Q & A: Someone asked, “Were the Salaf literalists?”

Question: The Salafis argue that the Salaf were literalists. Were they?

Answer: Dawuud Al-Thaahiri (201-270 AH/ 816-884 AD) is generally regarded as the first literalist, as he denied analogical reasoning, but he was not a mushabbih, for the Shafi`i scholars generally respect him. They know him best as he is considered to have been a student of Al-Shafiˆi or his direct students in the beginning. The most famous representative of his school is Ibn Hazm of Spain, who was extreme in his literalist views to the extent that he saw a difference between urinating in water and urinating in a vessel and then pouring it into the water. Yet his extreme literalism did not carry him to the extent of believing that Allah is physical. He said, “…verily what is in a place will not be other than a body or an incidental characteristic in a body. Nothing else can be true, and neither the mind nor one’s imagination accepts anything else at all. So if Allah is not a body or an incidental characteristic of one, then it holds that He is not in a place at all. (Al-Fisal Fil-Milal 2/98)”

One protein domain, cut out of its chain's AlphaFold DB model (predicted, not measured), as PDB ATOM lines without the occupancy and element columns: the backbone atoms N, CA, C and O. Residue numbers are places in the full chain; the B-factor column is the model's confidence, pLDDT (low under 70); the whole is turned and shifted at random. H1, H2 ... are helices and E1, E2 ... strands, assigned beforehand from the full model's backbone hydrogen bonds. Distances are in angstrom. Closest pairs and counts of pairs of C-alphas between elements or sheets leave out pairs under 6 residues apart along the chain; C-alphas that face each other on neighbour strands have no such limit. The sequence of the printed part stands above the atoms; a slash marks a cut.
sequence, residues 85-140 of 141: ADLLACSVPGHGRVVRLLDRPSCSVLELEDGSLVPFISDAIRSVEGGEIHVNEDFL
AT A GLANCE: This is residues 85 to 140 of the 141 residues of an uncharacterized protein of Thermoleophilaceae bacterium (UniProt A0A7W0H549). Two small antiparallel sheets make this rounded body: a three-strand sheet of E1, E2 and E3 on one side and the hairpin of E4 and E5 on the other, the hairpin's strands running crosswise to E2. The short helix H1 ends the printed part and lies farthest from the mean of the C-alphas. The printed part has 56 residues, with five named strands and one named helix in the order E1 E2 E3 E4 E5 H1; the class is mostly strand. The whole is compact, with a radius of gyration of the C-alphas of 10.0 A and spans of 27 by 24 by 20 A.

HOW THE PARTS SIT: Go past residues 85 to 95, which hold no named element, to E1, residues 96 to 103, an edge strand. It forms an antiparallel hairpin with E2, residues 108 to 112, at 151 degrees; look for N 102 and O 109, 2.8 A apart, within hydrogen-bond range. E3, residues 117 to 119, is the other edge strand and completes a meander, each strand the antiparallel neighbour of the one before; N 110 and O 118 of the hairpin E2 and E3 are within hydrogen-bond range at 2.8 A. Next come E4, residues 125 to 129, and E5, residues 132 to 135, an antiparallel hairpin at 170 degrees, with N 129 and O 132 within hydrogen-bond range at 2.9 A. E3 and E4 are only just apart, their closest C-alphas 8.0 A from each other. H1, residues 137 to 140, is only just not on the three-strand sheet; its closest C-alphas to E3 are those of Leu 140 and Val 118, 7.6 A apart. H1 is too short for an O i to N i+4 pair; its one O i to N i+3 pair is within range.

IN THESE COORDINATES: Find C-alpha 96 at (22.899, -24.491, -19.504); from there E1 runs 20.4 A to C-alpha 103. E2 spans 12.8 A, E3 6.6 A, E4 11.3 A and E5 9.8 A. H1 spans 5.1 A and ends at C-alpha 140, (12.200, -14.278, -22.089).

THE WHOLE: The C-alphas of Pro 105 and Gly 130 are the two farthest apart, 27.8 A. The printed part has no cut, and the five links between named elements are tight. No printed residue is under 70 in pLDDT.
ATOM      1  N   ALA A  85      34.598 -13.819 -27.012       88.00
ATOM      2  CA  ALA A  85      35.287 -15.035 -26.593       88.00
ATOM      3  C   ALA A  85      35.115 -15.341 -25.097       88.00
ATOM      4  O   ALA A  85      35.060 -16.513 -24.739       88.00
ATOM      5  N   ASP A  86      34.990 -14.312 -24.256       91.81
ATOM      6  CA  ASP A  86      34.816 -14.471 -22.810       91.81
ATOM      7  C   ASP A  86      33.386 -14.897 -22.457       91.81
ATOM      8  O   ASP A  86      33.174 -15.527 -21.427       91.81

Author: Shaykh Abu Adam al Naruiji

4 Responses to Q & A: Someone asked, “Were the Salaf literalists?”

  1. loveProphet says:

    I don’t get it, how could Imam Dawud reject qiyas and be a mujtahid and also a student of Imam Shafi’i?

  2. It is as Aļļaah has willed it…. Dawud was by no means ignorant, but he had this peculiar view. Because of this, the opinions of the Ţħaahiriyy school is not considered when verifying scholarly ijmaaˆ consensus, and many scholars reject his school rather strongly, such as Abu Bakr Al-Jaşşaaş. They considered Dawud to have breeched ijmaaˆ.

  3. Shareef Muhammad says:

    So are you saying the Salafi’s assertions are correct? I’m lost!

  4. Shareef Muhammad asks: So are you saying the Salafi’s assertions are correct? I’m lost!

    Answer: No, not at all. Dawud was relatively late, as you can see from his birthdate, and is considered controversial. Yet despite the controversy of his approach, he was not someone that believed Aļļaah to be in a place or direction, or having physical attributes. When the wahabis make their claim, they are trying to say that all aayahs in the Qur’an should be understood literally, even if it leads to saying that Aļļaah is something physical. Muslims, on the other hand, must believe that Allah does not resemble His creation, so He is not in a place, not an object or a body, and is not something that changes or has a limit.

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